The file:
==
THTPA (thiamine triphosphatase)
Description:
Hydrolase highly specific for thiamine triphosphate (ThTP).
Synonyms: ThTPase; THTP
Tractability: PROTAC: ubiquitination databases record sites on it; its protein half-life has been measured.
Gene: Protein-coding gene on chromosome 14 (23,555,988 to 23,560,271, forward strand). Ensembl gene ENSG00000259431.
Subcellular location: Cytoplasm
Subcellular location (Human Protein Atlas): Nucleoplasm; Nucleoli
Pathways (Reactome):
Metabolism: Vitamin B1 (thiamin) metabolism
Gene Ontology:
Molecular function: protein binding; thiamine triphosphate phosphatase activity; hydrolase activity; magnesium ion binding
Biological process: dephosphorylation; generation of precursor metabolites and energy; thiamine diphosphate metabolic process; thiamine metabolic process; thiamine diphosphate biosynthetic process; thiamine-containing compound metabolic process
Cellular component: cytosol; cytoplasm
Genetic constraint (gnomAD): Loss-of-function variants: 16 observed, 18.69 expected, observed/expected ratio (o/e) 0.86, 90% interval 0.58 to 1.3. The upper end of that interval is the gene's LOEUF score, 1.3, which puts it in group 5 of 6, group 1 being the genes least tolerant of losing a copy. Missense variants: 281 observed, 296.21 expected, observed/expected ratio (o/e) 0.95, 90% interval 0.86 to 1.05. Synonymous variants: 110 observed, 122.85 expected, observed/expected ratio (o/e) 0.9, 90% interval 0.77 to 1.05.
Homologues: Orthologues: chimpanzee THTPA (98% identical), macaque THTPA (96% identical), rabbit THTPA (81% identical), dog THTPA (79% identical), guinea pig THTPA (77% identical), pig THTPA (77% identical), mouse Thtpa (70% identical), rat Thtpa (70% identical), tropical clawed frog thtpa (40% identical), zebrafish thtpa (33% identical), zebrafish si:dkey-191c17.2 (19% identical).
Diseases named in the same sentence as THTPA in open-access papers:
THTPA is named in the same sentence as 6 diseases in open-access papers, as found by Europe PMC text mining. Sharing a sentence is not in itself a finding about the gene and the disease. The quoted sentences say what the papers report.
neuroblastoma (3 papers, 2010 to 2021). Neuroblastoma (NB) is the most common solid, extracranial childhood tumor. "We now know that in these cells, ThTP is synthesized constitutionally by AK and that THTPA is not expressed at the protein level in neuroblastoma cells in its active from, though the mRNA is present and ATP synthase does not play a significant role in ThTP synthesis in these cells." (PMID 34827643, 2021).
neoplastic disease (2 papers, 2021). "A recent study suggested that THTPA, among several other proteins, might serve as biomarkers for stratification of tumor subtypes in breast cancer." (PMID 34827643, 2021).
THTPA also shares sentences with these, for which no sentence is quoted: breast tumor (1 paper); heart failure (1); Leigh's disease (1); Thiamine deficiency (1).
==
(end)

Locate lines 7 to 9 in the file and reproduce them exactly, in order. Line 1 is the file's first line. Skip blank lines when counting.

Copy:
Subcellular location: Cytoplasm
Subcellular location (Human Protein Atlas): Nucleoplasm; Nucleoli
Pathways (Reactome):